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Posted by: Matt Williams

I made a comment on here as of yet not printed by AB which I find odd. Let?s talk about people that stayed and actually faced up to their debt. I was sold a property in Shahama 4 years ago off plan, shortly after the markets collapsed and the developer stopped building (had not actually really started). I had signed an interest only repayment pre EMI from this bank intended only to be for 6 months as I did not intend to keep it and was not a cash buyer so could not sell it before then. When everything went belly up the bank did not listen to me ref interest payments which exceeded 5k aed a month, they did not consider that they promoted this project and backed it fully, so for the next four years they took every month 5k from me. So four years later I have paid out nearly 300k and the property is just about ready this is dead interest. I am just as much to blame as it was me that said yes, however the point is that some of us did not do a runner, some of us stayed and honored our debts

Posted by: CKI

Oh Matt. Sigh. First, my question "Did you suddenly find yourself with no income?" Your reply " I lost my job however found another one as I am in an industry that is adaptable." So you were lucky to be in that industry. What about someone who could not get another job? You loftily, in capital letters, ask why they did not save for an eventuality. Do YOU know for sure they could have and did not? Or are you one of those people who would rather quickly and loudly condemn others so you can perceive yourself in a better light? Also, I repeat "some people skip because they are dishonest. Most people skip because they are terrified." Cut the terrified ones some slack, they may not be as financially savvy or forward thinking as you are. All of us are not born equal.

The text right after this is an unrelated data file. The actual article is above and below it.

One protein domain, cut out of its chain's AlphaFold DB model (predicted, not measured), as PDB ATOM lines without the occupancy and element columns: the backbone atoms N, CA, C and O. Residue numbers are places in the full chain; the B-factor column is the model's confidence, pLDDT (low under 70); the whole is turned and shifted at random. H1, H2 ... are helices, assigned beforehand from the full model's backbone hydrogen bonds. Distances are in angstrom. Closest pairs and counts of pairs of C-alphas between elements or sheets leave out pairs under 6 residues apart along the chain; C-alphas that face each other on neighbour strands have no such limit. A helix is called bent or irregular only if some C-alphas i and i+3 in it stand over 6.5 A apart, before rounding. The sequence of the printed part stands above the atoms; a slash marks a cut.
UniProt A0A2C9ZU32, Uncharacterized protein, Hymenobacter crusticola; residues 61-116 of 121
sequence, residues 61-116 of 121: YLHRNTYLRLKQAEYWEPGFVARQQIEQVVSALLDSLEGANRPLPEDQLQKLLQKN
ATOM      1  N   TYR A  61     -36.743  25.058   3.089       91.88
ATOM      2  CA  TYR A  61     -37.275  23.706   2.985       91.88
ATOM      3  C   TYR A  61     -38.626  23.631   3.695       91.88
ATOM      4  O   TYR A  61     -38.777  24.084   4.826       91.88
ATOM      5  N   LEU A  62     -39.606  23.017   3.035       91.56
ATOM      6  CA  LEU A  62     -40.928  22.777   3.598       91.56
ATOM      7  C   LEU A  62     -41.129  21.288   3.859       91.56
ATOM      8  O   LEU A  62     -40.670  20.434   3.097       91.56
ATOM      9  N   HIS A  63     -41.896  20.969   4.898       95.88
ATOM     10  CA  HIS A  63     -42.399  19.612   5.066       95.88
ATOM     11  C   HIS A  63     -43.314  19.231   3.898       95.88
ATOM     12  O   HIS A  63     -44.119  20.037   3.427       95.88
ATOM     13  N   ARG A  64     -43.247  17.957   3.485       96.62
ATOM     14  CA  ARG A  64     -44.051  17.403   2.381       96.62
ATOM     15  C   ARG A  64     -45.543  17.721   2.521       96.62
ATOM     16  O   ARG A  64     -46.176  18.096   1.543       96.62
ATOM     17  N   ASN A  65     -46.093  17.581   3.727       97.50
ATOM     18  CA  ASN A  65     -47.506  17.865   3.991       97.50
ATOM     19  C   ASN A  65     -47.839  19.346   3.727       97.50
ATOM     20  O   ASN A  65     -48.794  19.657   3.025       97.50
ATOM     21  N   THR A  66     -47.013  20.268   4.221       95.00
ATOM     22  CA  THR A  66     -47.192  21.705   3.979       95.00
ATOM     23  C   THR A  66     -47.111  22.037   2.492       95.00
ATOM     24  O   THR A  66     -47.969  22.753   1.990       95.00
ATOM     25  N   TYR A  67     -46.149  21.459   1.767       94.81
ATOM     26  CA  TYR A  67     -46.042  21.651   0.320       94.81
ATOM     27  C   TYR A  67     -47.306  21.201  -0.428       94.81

Posted by: Matt Williams

@CKI - The stress that I have gone through over the past 4 years has contributed to many health issues and I have worked my tail of to stay ahead of the game and been threatened by an inflexible bank many times. I lost my job however found another one as I am in an industry that is adaptable. I spent within my means and saved! YOU KNOW SAVE!! You have NOT ONCE centred on the aspect of irresponsible borrowing, you have just offered a poor me scenario to those who had money forced on them and then had to leave!. For those people that lost their jobs and had no choice I respect that they had no choice BUT DID THEY SAVE FOR EVENTUALITIES???, however for those that just left and took the easy option they have my contempt. Many that stayed got hammered by banks to recoup what those that left...left behind in debts. I take pride in my position your damned right about that!

Posted by: CKI